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Wills FAQ’s

Estates FAQ

A deceased estate comes into existence when a person dies and leaves a document, which is a will or is intended as a will. Such an estate must then be administered and distributed in terms of the deceased’s will or, in the absence of a valid will, in terms of the Intestate Succession Act,1989 (Act 81 of 1989). The procedure that must be followed to administer a deceased estate is prescribed by the Administration of Estates Act, 1965 (Act 66 of 1965), as amended.
The estate must be reported to the master of the High Court in whose area of jurisdiction the deceased was living at the time of his/her death.
The estate of a deceased person must be reported to the Master of the High Court within 14 days of the date of death. The estate is normally reported by the nominated Executor or his agent (i.e. Jan L Jordaan Inc Attorneys). The estate is reported by lodging a completed death notice and other supporting documents with the Master which may be obtained from any Office of the Master of the High Court or on www.justice.gov.za, or contact NGL Attorneys and we will gladly assist you
The reporting documents will differ slightly depending on the value of the estate and the type of appointment required. If the value of the estate exceeds R250 000, letters of executorship must be issued and the full process prescribed by the Administration of Estates Act must be followed. However, if the value of the estate is less than R250 000, the Master of the High Court may dispense with letters of executorship and issue letters of authority in terms of Section 18(3) of the Administration of Estates Act, (Act 66 of 1965).
The following reporting documents are required: 
  • Completed death notice (form J294)
  • Original or certified copy of the death certificate
  • Original or certified copy of a marriage certificate (if applicable)
  • All original wills and codicils or documents intended as such (if any)
  • Next-of-kin affidavit if the deceased did not leave a valid will (form J192)
  • Completed inventory form (form J243)
  • Nominations by the heirs for the appointment of an executor in the case of an intestate estate, or where no executor has been nominated in the wiill, or the nominated executor has died or declines the appointment.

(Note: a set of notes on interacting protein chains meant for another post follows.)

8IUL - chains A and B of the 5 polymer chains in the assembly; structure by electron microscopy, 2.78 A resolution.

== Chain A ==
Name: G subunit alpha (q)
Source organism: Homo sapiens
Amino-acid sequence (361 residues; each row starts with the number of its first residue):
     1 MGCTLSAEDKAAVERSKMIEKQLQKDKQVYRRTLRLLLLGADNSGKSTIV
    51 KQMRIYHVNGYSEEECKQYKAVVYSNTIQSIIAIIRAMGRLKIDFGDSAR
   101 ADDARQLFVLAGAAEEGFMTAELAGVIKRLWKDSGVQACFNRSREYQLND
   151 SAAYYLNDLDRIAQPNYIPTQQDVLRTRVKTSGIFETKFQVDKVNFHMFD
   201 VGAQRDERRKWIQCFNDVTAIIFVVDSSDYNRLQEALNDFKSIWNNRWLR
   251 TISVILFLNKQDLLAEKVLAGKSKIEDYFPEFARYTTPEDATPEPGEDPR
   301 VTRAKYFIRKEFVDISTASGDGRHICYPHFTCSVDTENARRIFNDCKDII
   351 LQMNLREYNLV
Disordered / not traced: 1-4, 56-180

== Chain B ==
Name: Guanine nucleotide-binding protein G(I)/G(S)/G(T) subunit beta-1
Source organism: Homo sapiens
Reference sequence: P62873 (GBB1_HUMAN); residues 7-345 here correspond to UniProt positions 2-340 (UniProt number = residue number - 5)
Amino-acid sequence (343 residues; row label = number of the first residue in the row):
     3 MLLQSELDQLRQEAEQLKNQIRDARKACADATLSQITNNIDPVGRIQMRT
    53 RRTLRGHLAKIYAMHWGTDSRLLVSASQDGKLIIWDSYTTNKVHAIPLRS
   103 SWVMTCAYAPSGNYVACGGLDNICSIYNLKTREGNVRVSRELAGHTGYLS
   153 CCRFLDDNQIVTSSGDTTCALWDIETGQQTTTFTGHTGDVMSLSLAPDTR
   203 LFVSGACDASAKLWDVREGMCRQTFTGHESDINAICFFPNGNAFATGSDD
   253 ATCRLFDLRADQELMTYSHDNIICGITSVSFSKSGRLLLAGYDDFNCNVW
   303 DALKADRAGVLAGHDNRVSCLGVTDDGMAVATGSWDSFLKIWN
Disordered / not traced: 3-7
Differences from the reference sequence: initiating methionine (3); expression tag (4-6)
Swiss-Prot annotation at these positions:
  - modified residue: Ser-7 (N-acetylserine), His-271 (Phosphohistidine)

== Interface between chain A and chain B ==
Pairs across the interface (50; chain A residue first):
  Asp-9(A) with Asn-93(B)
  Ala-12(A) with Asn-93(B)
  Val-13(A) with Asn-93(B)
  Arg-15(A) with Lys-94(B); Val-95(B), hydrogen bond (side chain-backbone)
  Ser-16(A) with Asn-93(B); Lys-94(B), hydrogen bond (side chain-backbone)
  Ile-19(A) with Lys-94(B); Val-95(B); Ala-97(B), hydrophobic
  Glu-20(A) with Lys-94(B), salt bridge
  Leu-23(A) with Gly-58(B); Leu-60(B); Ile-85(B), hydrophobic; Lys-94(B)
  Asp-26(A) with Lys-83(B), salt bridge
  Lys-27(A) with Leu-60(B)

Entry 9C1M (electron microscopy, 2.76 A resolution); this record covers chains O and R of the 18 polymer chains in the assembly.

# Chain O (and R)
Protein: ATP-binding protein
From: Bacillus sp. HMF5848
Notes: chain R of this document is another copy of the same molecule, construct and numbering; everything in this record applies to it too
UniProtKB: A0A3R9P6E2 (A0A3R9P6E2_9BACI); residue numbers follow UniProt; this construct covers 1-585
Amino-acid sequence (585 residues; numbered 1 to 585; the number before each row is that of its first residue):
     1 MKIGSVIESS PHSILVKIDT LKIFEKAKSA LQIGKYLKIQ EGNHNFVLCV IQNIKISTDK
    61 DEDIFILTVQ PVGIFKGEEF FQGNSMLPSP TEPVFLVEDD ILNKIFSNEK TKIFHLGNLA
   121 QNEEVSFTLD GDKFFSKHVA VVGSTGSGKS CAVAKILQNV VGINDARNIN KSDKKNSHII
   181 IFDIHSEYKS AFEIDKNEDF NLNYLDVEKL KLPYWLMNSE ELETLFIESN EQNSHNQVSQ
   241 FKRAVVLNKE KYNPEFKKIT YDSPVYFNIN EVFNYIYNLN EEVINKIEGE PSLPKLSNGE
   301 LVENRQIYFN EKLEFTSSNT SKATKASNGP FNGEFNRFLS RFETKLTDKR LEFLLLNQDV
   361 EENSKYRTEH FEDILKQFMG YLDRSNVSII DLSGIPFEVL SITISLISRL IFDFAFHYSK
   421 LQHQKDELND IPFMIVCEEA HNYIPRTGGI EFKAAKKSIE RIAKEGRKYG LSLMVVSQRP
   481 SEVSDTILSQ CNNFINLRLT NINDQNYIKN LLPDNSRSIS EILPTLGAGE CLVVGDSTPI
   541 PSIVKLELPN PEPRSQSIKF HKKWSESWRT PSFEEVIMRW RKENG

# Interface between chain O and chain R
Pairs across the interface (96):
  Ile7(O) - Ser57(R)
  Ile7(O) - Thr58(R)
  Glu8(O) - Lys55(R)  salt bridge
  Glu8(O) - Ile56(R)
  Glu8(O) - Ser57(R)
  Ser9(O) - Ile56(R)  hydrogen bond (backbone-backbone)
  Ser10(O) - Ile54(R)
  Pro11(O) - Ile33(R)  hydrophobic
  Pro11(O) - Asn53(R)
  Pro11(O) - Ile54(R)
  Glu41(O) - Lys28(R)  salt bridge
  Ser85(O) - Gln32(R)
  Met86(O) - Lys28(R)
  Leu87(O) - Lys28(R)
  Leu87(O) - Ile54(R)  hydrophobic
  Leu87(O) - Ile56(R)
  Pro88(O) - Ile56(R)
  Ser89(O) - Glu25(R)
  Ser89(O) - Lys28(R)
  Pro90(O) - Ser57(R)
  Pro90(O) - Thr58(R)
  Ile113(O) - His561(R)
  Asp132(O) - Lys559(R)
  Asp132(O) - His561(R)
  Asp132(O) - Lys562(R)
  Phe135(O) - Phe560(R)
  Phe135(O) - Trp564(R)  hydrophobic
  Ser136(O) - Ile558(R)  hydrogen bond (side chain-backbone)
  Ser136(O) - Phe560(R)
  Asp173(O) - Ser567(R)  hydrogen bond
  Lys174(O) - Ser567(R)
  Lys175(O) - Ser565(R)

• Completed acceptance of trust as executor forms in duplicate by the person(s) nominated as executor(s) (form J190) plus a certified copy of the photo page of the executor's ID document. An undertaking and bond of security, unless the nominated executor has been exempted from providing security in the will, or is the parent, spouse or child of the deceased (form J262)
  • Affidavit by the next-of-kin of a deceased person who has died without leaving a valid will, to the effect that the estate has not already been reported to another Master or service point (if applicable)
  • Declaration of subsisting marriages
If you die without leaving a valid will, your estate will devolve in terms of the rules of intestate succession, as stipulated in the provisions of the Intestate Succession Act, 1987 (Act 81 of 1987). For more information on the Intestate Succession Act, please read below. In the event of intestate succession, what happens if the deceased is survived by a spouse or spouses but not by (a) descendant/s? The spouse or spouses will be the sole intestate heirs.
The estate will be divided between the spouse and the descendants in equal shares provided that the spouse inherits a minimum of R250 000, known as a child's share. 
Example of the child’s share in the event of a monogamous marriage: In this case the value of the intestate estate is R1 000 000 The deceased is survived by his spouse and two children. In this case, the spouse and both children will inherit R333 000 each.
The intestate estate will be split into equal parts. One half of the estate is then divided among the descendants related to the deceased through the predeceased mother and the other half among the descendants related to the deceased through the predeceased father.
Only in this instance will the proceeds of the estate devolve on the state.
An illegitimate child can inherit from both blood relations, the same as a legitimate child.
An adopted child will be deemed to be a descendant of his adoptive parent or parents; and not to be a descendant of his natural parent or parents, except in the case of a natural parent who is also the adoptive parent of that child or was, at the time of the adoption, married to the adoptive parent of the child.